These princesses are also empowered with intelligence and wisdom. As opposed to the earlier princesses who lack character development, Belle is portrayed as an avid reader while Pocahontas is well respected by her tribe and has a strong spiritual connection with nature. With these later productions, Disney can be said to be addressing the issues of feminism. It does that by endowing the princesses with assertiveness and intelligence and with more say in matters. Evidently, with the onset of feminism and female empowerment in the 1970s, the portrayal of subservient female characters as seen in the earlier films no longer appeals as the epitome of femininity. The later princesses appear to represent society’s shifting attitudes toward gender roles, in particular, the empowerment of women.
Although many of the female characters, such as Pocahontas and Mulan have found a new independence where relying on a “male rescuer” is not as essential as before, the ideals of happiness portrayed in the Disney Princesses series still depends largely on overcoming obstacles to fulfill romance eventually, rather than merely on saving the day. Also, the female characters mostly still conform to the Western ideologies of beauty and empowerment, such as hourglass body types and standing up for their own individual rights. No matter how deviant these later princesses are and have arguably matured in their independence, their “happily-ever-after” endings are the same as the earlier princesses’. They are still undermined by the fact that they cannot exist as an self-empowered individual and have to depend on their men to make them whole, thus still operating within the system of patriarchal hegemony and heteronormativity. The Disney Princess films, in their adaptation of fairy-tales, have made drastic alterations to the original stories. These alterations are deliberate, conscious choices that highlight so-called “desirable” feminine traits and values.
Through the analysis of the evolution of Disney Princesses across time, it is apparent that gendered ideologies portrayed in the films are also largely shaped by societal values at the moment of production. Rather than introducing original ideals of femininity, the Disney Princess series include, reflect, and reinforce the socially reckoned ideals of femininity across the different eras. Repeating these motifs in films then sets up certain narrative expectations which feed into normative concepts of female identity. That is no surprise that Disney princess films do contain a prevalence of romantic expressions and that there is a transition over time from classic through transitional to modern films in terms of overall number of ideals and challenges expressed. In general, analyses revealed that idealization of other was the most prevalent ideal of the four across all films in the three eras, and the transitional era contained half of all the ideals expressed in all the films combined. Further, ideals were three times more common than challenges in classic films, whereas ideals and challenges were expressed equally in transitional and modern films. In general, across all three eras, challenges were most commonly met with punishing and negative reactions, whereas ideals were most often rewarded. Finally, there were no sex differences in terms of ideal expressions, but male characters were the dominant romantic pursuers in 9 of the 11 films.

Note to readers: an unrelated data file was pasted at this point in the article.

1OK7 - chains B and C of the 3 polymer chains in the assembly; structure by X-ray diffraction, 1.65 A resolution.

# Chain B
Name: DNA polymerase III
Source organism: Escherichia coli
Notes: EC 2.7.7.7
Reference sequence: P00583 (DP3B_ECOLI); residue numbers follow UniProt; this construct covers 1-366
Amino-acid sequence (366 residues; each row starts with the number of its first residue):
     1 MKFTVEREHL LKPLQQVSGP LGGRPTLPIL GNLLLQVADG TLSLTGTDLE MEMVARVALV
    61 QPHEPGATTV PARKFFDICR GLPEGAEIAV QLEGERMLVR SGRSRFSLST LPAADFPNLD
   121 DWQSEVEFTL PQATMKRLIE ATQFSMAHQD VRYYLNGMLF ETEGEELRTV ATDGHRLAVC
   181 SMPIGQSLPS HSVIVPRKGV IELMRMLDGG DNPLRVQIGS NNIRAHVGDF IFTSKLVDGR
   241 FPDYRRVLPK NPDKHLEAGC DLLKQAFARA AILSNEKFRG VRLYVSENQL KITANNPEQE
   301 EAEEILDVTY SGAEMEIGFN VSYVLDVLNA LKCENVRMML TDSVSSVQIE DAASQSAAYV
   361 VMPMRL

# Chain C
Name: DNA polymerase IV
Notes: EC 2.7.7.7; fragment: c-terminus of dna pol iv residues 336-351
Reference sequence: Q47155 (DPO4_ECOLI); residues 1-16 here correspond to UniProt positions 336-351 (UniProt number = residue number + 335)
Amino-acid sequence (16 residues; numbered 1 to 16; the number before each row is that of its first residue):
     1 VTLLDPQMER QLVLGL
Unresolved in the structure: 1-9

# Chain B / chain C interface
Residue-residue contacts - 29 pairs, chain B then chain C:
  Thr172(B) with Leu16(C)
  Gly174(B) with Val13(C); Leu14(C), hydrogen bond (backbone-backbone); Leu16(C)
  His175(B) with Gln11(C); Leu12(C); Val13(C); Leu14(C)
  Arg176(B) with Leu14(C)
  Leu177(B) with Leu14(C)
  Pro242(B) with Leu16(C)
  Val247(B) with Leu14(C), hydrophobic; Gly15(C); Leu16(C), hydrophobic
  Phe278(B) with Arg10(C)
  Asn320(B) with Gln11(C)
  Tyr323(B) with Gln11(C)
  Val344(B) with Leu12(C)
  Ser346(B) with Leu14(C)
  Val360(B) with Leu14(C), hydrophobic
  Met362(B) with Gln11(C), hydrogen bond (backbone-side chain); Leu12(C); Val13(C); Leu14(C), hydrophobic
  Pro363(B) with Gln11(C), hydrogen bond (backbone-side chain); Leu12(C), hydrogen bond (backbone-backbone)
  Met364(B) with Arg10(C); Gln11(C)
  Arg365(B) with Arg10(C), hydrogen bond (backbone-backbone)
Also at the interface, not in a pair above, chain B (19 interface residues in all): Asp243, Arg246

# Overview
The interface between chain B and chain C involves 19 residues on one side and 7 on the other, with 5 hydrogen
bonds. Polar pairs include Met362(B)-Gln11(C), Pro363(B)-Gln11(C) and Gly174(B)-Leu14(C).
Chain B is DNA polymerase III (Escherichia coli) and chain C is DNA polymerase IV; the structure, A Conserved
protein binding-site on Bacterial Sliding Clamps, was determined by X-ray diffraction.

Perceptions and stereotypes about idealized romance, love, sex, and relationships are found in popular media and begin to be absorbed by viewers at a very young age. These perceptions can mold and shape expectations in media consumers over time to reflect how they believe two people should interact in real life when they first meet. Young people, in particular, are vulnerable to the influence of images and stereotypes perpetuated in the media, which has prompted a need for extensive research on the implications of media and romantic relationships on young viewers. Since the late 1930s, romantic films have been a popular film genre because they provide a sense of escape from reality. Romantic relationships are idealized, perfected, and portrayed so that everything has a way of working out in the end. Hence, reliance on romantic films for applicable knowledge in everyday life, coupled with the fact that these romantic films portray an idealized—rather than realistic—concept of romance, makes it important to study just what kinds of messages are being watched by viewers.